Motor Vehicle accidents are an everyday occurrence but sometimes their effects can totally change your lifestyle. These claims are usually brought against the Compulsory Third Party Insurer of the vehicle, no matter who was driving the vehicle, e.g. spouse, friend, son, daughter etc.

Provided we can prove the other driver was at fault, we can force the Compulsory Third Party (CTP) insurance company to compensate you for your injuries.

Injuries may include, for example:

  • whiplash
  • broken or fractured bones
  • chronic pain
  • lacerations and scarring
  • death of a loved one
  • psychological consequences such as depression, anxiety or PTSD

Note: If you have lost a loved one due to a car accident caused by someone else, we can also assist you with a claim for dependancy to cover funeral expenses and loss of future expected income. We can also help you get compensation for the damage to your vehicle.

Frequently Asked Questions

Do I have a claim for compensation?

If you have been injured in an accident involving a motor vehicle you can make a claim for compensation– provided the other driver was at fault.

Who can I bring the claim against?

Under the Motor Accident Insurance Act 1994, the claim will be against the compulsory third party (i.e. CTP) insurer of the vehicle at fault. The CTP insurer is also obliged to meet your medical needs during your motor accident compensation claim.

If your injury is on the more serious side, a claim may also be made on your superannuation policy under the Total & Permanent Disablement (TPD) scheme.

If you were travelling for work purposes at the time, it is possible that a concurrent Workcover claim can also be made.

What can I claim compensation for?

Compensation is usually provided for:

  • The pain and suffering you have incurred.
  • Any past and future loss of earnings you have suffered.
  • Any loss of enjoyment of life.
  • Medical expenses.
  • Gratuitous or paid assistance from others as a result of your injuries.

What has to be proven for my claim to be successful?

You must be able to show that:

  1. the accident was someone else’s fault;
  2. they owed a responsibility to you that they did not meet; and
  3. you suffered injuries as a result of their actions or inactions.

Are there any important time limits to bring a claim?

Absolutely. Under the Motor Accidents Insurance Act 1994,

A) Where the offending motor vehicle can be identified – a notice of claim must be lodged with the Motor Accidents Insurance Commission:

(i) within nine (9) months after:

  • the accident; or
  • the first signs of injury

(ii) within one (1) month after your first consultation with your solicitor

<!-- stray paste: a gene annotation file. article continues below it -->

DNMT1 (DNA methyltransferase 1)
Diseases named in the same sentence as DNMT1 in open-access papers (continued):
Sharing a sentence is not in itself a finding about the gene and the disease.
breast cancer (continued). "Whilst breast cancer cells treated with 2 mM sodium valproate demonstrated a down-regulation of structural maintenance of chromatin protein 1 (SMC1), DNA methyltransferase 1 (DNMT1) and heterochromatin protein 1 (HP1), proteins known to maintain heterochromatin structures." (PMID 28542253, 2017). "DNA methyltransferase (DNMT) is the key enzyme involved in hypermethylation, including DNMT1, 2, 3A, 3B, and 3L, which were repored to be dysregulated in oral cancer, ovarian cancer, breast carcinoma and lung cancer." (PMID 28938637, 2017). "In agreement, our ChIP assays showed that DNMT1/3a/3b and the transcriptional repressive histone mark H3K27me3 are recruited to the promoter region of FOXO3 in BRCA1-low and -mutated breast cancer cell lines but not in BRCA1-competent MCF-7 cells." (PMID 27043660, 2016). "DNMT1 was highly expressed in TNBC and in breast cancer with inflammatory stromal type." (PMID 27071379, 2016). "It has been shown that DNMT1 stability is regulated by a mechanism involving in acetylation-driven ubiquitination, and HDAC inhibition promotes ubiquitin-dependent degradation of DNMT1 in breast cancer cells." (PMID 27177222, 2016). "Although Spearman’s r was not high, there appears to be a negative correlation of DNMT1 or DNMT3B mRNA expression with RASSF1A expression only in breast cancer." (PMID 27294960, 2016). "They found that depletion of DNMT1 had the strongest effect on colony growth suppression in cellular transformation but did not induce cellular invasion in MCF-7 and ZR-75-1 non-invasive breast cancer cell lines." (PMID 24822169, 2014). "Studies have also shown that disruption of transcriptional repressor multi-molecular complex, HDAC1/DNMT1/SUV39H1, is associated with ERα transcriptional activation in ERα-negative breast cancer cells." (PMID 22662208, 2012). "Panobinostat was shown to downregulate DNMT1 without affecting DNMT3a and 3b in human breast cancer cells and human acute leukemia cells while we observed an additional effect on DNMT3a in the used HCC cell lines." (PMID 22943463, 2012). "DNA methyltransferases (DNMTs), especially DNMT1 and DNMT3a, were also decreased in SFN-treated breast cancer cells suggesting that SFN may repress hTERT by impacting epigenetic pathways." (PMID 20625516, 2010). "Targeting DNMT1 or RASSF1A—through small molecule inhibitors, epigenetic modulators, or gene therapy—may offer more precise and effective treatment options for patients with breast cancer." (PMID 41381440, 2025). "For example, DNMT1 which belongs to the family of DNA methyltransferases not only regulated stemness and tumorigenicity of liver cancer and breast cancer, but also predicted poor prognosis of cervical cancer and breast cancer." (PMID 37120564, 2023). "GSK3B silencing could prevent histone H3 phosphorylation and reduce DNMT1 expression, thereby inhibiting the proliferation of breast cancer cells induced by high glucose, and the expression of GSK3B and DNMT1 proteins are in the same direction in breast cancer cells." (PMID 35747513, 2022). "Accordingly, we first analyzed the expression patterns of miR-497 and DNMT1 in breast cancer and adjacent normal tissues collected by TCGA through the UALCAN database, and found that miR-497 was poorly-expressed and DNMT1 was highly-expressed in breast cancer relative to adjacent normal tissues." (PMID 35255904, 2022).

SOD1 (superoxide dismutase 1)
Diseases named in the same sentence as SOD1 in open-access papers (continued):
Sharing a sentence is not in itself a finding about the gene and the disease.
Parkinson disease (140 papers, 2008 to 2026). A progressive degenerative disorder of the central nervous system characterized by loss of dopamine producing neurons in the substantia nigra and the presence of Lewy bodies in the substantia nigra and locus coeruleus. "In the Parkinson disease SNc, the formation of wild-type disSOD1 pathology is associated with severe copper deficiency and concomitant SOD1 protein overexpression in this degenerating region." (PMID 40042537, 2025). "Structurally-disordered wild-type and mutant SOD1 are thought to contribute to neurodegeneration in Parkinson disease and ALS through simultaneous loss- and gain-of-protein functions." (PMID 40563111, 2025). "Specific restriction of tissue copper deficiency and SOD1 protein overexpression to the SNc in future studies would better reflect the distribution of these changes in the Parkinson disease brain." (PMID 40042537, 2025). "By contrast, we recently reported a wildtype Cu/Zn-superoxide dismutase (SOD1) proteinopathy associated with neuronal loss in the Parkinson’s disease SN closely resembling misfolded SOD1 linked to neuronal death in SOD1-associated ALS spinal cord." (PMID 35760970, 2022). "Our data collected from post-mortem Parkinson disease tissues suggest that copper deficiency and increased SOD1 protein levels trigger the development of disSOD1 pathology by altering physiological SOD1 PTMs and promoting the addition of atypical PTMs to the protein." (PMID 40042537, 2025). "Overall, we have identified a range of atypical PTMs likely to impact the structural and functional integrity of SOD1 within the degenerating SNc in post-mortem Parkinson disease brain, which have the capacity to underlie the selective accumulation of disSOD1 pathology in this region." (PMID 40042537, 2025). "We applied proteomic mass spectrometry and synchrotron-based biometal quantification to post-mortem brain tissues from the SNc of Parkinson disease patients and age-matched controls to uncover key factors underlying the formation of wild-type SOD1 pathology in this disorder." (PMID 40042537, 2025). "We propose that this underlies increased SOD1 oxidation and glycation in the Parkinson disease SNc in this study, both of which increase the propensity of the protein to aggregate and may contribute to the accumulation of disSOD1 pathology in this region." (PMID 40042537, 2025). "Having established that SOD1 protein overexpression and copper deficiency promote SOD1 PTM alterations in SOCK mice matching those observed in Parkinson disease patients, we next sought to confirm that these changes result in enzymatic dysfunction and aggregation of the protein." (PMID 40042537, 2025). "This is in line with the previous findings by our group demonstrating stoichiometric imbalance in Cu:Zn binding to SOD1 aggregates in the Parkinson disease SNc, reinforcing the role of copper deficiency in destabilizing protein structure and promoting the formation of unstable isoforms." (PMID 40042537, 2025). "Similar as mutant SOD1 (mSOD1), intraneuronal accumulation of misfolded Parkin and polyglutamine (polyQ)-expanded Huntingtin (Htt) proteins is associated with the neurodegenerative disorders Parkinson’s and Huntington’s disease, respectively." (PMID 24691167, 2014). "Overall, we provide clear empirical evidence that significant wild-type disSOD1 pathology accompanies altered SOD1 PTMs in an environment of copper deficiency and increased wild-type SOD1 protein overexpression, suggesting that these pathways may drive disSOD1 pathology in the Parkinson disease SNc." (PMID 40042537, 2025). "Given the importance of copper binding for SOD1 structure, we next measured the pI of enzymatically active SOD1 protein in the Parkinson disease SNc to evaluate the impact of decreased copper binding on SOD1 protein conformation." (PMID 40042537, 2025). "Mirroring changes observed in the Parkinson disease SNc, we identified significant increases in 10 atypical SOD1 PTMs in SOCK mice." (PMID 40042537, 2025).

– whichever is earlier

B) Where the offending motor vehicle cannot be identified – a notice of claim must be lodged with the Nominal Defendant within three (3) months.

In addition to the above time limits, court proceedings must be filed within three (3) years or you will lose your right to make a claim.

If you are under 18 at the time of the accident, the above time limits begin from the date you turn eighteen (18).

It is very important to contact us quickly if you have been in an accident so that we can protect you.

Who pays me the compensation?

The offending driver’s insurance company.

If the vehicle is uninsured or unregistered or is unknown, then the ‘Nominal Defendant’ will pay the compensation.

How much compensation can I claim?

The amount of compensation you can claim in Queensland will depend on:

  • How bad your injuries are
  • Your age
  • How much you have lost and will lose in wages
  • How much care you need
  • How much money you have paid and will have to pay out of your own pocket

Once your injuries have been identified, you’ll need to see a doctor to understand the impact these will have on your future work and enjoyment of life. This will usually involve visiting one or more medical specialists and them writing a report to support your claim.

How long does a claim for compensation take?

We strive to have motor vehicle compensation claims finalised within two (2) years and often this can be shorter if the claim is not complex.

Can I make a claim on behalf of the estate if the injured person has passed away?

In the event that someone died as a result of the motor vehicle accident, their living dependants may also be able to claim for funeral expenses and loss of financial support.